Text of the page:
Faculty Bio

Wayne Soon

Assistant Professor of History

Wayne Soon is a historian of modern China and East Asia, with a particular interest in how international ideas and practices of medicine, institutional building, and diaspora have shaped the region’s interaction with its people and the world in the twentieth century. He received his B.A. from Carleton College, and his Ph.D. in history from Princeton University. He teaches classes on the history of East Asia, history of modern China and the World, World War II in East Asia, history of East Asian business and the state as well as the history of medicine.

He is currently working on a book manuscript that examines the history of medicine in China through the lens of the Overseas Chinese who brought to China new biomedical theories, practices, and institutions in the first half of the twentieth century. In highlighting the centrality of the diaspora in establishing a network of military medical institutions in China during the Second World War, he argues that the resultant wartime development of a medical culture of adaptability, portability, universality, and mobility left behind important legacies in health care and medical education in post-war China and Taiwan. His published and forthcoming articles and book reviews are in Twentieth Century China, Bulletin of the History of Medicine, Asian Studies Review, The Historian, and East Asian Science, Technology and Society: An International Journal.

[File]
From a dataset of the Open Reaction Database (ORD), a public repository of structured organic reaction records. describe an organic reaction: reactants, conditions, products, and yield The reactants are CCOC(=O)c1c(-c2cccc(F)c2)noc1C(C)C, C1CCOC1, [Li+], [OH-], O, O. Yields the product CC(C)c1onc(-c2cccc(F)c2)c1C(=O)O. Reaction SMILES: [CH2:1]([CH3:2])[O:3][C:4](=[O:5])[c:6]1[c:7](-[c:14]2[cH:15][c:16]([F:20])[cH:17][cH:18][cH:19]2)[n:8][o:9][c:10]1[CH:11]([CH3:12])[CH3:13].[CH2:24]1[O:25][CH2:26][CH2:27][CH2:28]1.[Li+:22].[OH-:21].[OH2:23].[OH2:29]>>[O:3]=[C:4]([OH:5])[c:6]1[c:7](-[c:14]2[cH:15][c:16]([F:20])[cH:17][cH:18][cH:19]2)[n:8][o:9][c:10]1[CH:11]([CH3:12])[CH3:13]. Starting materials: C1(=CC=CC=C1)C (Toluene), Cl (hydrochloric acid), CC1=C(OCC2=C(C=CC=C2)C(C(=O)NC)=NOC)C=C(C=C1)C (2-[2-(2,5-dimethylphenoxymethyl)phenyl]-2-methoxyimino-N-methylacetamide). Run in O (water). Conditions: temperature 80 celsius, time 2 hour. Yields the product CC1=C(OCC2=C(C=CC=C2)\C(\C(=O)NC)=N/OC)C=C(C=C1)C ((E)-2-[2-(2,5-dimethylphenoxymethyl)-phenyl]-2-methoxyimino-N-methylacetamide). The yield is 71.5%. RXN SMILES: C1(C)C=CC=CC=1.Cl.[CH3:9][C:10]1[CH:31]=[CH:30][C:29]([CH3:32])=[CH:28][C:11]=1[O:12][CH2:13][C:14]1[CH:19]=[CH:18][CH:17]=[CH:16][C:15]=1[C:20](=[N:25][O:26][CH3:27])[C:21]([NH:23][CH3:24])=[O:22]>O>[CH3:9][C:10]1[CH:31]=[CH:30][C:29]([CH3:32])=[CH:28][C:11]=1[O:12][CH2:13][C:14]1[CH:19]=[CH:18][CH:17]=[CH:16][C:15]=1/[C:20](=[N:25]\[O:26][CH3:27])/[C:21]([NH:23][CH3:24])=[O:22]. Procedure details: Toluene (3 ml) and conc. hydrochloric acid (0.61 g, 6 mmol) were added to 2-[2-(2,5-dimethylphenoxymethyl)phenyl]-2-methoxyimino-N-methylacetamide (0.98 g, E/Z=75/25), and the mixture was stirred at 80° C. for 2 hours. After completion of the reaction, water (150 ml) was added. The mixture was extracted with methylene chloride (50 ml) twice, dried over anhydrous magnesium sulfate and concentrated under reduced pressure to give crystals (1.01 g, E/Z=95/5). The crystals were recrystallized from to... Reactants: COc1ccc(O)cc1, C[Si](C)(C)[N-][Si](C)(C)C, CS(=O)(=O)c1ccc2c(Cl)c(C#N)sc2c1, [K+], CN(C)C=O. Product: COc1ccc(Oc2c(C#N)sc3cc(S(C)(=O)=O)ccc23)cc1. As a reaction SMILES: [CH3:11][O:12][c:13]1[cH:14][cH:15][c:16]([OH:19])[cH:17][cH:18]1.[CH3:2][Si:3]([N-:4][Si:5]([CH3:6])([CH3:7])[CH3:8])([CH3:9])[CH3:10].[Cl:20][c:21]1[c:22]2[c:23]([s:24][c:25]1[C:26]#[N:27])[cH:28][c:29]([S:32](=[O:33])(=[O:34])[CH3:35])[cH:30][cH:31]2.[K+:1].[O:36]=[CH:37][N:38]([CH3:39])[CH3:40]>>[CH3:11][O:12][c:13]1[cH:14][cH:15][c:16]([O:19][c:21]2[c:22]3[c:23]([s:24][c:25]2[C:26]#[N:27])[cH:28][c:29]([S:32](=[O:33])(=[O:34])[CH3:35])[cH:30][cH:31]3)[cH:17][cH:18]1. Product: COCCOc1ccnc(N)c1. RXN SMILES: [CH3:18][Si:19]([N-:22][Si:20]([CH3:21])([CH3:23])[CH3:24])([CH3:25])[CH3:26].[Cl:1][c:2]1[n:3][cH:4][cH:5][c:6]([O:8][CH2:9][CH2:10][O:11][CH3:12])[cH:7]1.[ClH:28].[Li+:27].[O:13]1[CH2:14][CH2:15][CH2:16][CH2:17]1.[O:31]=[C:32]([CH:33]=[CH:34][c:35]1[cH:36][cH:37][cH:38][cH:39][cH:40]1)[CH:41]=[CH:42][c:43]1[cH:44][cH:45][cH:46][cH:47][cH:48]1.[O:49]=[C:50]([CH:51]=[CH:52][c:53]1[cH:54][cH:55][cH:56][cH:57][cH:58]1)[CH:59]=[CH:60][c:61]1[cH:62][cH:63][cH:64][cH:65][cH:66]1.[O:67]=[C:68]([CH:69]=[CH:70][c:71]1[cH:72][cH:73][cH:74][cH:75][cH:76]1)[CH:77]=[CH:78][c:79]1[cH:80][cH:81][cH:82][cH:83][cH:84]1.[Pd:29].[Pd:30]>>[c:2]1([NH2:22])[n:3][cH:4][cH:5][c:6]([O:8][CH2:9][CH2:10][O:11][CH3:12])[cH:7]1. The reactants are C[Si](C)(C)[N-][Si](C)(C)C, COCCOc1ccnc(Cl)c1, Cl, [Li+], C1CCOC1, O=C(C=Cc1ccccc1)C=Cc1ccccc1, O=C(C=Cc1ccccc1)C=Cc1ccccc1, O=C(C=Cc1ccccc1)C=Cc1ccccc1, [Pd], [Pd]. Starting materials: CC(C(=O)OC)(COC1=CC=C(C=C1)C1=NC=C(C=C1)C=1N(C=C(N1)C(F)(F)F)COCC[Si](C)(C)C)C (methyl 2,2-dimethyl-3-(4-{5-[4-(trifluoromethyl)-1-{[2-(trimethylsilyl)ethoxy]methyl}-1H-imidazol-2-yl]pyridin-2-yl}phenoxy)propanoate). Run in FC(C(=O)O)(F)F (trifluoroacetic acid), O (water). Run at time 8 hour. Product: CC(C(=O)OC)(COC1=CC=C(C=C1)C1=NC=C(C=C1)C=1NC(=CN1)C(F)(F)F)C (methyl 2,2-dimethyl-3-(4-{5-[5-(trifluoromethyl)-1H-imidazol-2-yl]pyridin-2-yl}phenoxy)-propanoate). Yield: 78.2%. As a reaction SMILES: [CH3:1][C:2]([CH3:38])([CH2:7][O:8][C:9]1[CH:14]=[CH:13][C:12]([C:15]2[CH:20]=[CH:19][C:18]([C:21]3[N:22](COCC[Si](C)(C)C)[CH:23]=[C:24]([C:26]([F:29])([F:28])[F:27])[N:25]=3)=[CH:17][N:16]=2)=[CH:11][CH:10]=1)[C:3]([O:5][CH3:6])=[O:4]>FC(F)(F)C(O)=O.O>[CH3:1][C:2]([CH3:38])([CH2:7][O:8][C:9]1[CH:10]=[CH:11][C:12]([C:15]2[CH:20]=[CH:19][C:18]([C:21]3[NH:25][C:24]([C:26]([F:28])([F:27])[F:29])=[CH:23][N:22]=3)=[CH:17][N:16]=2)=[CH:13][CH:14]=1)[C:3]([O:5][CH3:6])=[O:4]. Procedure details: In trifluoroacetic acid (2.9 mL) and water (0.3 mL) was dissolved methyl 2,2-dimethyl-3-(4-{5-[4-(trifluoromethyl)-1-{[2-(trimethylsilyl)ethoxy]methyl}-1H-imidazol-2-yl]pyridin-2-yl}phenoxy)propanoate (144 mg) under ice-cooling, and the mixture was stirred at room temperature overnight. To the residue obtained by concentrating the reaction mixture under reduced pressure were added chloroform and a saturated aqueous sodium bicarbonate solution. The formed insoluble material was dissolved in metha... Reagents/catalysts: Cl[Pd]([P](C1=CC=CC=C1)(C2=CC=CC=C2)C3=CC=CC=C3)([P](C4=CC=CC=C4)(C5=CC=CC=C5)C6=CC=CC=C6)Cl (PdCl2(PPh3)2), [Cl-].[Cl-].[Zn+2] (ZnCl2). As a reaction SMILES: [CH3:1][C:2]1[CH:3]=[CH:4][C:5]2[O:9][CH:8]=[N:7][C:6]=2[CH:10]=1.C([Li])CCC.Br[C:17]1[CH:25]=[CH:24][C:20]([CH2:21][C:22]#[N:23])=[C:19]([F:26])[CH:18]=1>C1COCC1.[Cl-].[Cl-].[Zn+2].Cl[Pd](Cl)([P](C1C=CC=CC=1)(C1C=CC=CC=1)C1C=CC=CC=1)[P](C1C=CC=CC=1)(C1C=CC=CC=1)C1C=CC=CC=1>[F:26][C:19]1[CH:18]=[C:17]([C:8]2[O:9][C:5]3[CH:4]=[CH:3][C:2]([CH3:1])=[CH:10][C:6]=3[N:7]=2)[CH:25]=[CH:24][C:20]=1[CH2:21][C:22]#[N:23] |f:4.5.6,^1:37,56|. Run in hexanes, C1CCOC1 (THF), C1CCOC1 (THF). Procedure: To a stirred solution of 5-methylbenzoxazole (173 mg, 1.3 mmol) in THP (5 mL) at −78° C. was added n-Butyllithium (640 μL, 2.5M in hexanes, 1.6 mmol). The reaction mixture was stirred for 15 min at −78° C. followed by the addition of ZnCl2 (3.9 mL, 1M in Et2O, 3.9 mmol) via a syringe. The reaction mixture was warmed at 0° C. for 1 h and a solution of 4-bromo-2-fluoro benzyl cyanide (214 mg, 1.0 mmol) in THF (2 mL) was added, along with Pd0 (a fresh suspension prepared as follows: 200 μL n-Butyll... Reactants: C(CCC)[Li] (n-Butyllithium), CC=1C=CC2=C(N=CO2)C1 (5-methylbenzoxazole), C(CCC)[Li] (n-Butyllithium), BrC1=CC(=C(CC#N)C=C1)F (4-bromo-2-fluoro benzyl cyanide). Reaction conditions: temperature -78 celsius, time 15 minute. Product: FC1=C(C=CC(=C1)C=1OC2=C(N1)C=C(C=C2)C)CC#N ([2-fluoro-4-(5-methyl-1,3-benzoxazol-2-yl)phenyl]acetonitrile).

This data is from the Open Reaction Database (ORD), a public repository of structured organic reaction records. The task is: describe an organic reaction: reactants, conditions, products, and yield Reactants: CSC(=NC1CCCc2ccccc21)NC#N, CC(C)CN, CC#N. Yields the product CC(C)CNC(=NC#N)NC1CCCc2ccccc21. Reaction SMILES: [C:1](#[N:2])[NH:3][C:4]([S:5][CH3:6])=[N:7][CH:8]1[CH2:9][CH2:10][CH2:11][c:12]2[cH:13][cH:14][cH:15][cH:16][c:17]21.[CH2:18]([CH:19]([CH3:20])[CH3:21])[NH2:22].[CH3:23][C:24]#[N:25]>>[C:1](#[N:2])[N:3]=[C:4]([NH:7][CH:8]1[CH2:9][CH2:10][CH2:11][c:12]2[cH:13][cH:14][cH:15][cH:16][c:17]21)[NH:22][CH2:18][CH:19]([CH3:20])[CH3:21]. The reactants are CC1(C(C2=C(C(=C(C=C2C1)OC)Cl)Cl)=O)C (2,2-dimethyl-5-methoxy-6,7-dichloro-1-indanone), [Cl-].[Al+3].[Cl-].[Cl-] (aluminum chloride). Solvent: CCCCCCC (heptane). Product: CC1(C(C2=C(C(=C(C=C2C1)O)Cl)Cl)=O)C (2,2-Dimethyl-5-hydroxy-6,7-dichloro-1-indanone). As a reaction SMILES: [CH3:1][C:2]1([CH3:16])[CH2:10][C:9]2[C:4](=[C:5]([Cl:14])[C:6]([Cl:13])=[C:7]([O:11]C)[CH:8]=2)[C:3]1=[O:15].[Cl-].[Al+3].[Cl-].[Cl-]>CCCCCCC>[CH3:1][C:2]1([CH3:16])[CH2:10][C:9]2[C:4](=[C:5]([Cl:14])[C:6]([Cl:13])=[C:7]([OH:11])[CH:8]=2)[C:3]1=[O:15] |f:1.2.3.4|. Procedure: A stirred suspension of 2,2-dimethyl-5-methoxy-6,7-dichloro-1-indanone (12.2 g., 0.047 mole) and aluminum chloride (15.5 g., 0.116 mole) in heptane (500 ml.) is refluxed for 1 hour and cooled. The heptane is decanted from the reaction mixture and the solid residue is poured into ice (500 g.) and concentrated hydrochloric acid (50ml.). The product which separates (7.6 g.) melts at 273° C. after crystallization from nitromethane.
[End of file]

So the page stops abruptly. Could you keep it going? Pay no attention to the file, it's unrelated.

"Blood, Soy Milk, and Vitality: The Wartime Origins of Blood Banking in China, 1943–45," Bulletin of the History of Medicine 90, no. 3 (2016): 424-454. Link to Article. 

“Science, Medicine, and Confucianism in the Making of China and Southeast Asia – Lim Boon Keng and the Overseas Chinese, 1897 to 1937,” Twentieth-Century China 39, no. 1 (2014): 24-43. Link to Article.